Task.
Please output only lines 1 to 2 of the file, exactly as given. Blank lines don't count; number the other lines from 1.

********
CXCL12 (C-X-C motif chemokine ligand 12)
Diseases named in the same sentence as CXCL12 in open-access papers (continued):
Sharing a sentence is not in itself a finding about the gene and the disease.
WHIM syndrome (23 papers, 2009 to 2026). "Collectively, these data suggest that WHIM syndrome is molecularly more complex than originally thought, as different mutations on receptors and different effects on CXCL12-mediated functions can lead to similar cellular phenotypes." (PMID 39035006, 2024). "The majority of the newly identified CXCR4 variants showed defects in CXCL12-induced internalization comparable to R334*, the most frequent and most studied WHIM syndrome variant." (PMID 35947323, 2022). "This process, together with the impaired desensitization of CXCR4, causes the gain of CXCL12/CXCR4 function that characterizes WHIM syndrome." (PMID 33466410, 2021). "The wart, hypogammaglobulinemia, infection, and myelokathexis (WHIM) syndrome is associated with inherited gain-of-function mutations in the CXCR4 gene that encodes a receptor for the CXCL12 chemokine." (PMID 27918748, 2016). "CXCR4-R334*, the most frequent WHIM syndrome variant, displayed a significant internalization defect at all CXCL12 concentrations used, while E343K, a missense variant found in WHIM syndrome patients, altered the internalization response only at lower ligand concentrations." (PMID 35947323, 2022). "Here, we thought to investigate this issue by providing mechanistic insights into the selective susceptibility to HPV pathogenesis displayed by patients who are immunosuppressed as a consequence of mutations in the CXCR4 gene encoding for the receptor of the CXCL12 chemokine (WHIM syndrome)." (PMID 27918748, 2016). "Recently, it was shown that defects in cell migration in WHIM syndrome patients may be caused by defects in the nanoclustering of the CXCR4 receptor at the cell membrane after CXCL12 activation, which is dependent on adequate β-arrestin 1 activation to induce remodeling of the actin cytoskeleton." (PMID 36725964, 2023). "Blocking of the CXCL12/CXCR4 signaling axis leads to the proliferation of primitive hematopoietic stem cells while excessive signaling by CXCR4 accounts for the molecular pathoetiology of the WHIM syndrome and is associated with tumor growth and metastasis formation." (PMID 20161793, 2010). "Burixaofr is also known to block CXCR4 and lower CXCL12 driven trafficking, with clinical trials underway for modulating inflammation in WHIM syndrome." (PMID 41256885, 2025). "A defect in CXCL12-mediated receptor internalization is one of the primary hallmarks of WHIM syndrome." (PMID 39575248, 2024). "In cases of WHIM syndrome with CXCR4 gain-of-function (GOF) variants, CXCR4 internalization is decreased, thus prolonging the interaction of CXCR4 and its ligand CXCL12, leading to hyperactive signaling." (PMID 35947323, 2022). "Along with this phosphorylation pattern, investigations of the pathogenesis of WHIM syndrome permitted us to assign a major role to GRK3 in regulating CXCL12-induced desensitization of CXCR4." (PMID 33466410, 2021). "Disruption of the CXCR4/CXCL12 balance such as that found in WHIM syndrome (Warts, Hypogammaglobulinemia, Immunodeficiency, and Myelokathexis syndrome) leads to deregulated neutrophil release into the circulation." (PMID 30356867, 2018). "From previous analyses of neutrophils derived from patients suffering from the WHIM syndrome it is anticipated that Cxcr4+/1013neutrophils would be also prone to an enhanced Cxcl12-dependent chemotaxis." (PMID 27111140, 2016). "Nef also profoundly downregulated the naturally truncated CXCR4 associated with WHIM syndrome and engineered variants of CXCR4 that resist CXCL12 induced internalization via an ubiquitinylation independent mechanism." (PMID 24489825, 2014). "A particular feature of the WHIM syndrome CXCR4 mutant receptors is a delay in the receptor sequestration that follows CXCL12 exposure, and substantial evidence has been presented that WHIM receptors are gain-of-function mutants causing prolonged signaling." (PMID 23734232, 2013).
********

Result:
CXCL12 (C-X-C motif chemokine ligand 12)
Diseases named in the same sentence as CXCL12 in open-access papers (continued):